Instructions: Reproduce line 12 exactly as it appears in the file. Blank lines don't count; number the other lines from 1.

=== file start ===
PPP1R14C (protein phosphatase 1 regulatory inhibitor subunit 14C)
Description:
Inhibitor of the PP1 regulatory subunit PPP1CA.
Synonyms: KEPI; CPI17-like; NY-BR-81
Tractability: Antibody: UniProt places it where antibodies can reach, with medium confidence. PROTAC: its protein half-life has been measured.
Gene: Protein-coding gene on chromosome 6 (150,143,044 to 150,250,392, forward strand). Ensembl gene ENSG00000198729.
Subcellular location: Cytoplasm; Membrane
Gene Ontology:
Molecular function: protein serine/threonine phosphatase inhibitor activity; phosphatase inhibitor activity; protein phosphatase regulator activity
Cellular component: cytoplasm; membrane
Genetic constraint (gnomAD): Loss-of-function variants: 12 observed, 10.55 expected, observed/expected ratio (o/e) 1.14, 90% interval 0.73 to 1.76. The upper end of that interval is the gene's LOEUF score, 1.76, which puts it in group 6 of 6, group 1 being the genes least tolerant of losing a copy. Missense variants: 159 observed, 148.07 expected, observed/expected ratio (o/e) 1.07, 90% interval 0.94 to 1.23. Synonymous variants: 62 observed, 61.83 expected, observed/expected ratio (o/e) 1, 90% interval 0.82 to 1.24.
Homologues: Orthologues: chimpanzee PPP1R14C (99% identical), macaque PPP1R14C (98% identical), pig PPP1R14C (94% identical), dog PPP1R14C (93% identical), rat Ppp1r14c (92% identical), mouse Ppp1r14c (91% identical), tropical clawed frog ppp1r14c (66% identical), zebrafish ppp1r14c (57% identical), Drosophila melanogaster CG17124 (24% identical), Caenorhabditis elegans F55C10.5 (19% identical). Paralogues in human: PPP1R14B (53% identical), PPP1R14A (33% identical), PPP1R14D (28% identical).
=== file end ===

Homologues: Orthologues: chimpanzee PPP1R14C (99% identical), macaque PPP1R14C (98% identical), pig PPP1R14C (94% identical), dog PPP1R14C (93% identical), rat Ppp1r14c (92% identical), mouse Ppp1r14c (91% identical), tropical clawed frog ppp1r14c (66% identical), zebrafish ppp1r14c (57% identical), Drosophila melanogaster CG17124 (24% identical), Caenorhabditis elegans F55C10.5 (19% identical). Paralogues in human: PPP1R14B (53% identical), PPP1R14A (33% identical), PPP1R14D (28% identical).